It’s true there are many variables that don’t make it to the business plan and will need to be addressed all the same. I think one good point that was made was the value in knowledge gained from years of doing the work. I believe this will trip up big business as they enter the industry.
I think it’s unrealistic to think that one person can know enough about every aspect of the business to be effective. Coming from another green industry I’ve learned you can’t do everything and do it at a high level. There are people with pHds in entomology or growing turf more or less arbor culture, landscape arcatecture and on and on. People think that because you have a truck and wheelbarrow that you should be able to all of these things and know how to run a business too. Do what you do well and let others do what they do well. This is a tough business and you have to be great if you want to be successful.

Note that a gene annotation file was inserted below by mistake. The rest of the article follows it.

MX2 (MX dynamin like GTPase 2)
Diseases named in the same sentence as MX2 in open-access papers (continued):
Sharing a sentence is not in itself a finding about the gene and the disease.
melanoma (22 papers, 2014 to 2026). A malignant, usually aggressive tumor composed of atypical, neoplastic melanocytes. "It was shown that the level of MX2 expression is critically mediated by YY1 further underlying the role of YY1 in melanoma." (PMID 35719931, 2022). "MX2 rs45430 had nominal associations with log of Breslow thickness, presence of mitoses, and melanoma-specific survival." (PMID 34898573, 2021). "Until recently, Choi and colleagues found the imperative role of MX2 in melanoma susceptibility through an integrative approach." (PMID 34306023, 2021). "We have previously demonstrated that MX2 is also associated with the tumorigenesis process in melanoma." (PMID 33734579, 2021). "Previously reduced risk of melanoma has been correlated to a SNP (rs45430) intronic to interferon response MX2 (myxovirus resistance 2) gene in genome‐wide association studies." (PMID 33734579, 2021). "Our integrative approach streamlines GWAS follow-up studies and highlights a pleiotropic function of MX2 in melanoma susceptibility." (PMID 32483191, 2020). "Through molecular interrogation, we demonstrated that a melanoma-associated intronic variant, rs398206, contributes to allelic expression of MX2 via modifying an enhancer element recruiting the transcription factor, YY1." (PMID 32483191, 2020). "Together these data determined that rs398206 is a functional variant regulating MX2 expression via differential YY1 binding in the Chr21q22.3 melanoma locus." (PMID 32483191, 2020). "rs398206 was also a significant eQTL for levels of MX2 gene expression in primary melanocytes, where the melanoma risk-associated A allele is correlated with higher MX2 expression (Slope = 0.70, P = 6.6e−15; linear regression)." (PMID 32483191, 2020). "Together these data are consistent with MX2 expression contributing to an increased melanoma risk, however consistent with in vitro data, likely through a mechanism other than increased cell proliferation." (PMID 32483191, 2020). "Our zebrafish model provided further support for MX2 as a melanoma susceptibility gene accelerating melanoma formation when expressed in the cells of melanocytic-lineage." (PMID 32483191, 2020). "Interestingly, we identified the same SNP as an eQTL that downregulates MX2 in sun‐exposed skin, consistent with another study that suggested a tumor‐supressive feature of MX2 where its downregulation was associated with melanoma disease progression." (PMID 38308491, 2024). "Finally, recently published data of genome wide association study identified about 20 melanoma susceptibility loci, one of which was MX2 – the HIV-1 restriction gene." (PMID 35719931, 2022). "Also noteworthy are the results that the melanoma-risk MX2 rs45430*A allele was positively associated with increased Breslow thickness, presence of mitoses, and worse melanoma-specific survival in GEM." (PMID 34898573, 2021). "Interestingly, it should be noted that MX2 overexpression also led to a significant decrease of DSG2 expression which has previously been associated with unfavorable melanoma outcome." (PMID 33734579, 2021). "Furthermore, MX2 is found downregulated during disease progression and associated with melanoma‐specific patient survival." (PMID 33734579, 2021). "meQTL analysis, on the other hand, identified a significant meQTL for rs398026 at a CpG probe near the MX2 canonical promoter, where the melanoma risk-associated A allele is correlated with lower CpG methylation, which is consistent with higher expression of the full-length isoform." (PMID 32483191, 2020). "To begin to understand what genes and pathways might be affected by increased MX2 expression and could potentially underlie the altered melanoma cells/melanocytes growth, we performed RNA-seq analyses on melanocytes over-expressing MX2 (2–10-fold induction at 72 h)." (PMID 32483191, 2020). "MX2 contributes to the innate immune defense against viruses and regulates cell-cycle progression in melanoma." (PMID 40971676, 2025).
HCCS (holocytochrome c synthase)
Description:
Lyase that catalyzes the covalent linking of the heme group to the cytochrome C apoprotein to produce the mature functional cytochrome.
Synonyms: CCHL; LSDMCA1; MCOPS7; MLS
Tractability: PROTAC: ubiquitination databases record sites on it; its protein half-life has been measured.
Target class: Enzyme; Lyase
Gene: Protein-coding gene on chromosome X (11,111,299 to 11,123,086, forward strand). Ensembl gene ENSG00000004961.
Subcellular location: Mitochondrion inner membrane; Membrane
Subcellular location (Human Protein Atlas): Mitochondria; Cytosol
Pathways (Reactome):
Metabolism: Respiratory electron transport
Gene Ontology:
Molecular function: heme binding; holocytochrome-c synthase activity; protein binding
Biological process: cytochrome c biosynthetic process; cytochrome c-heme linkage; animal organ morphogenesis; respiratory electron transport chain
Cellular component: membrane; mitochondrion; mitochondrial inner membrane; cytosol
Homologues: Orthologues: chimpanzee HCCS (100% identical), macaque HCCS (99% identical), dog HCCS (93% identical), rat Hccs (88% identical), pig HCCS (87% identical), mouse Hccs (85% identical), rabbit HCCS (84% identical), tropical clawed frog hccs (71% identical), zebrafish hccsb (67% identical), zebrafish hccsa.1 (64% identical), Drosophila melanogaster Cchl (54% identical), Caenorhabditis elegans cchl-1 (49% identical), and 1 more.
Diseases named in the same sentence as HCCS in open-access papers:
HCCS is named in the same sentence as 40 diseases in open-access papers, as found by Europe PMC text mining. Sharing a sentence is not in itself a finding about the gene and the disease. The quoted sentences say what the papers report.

That is some of the best, and most practical business advice anybody can give or receive right there.
Loved this interview! Thanks!
The two major problems on the horizon are increased supply causing a drop in market price combined with an inability to ship interstate because of Federal laws.
The other is the rising cost of virtually everything required due to increased demand by start ups and rising oil prices driving both heating and fertilizer costs up.
Stuck in that pinchers movement, many producers are going to lose money until economic policies change or market consolidation buys up the smaller inefficient operations.
I assume you meant pincers not pinchers
So super true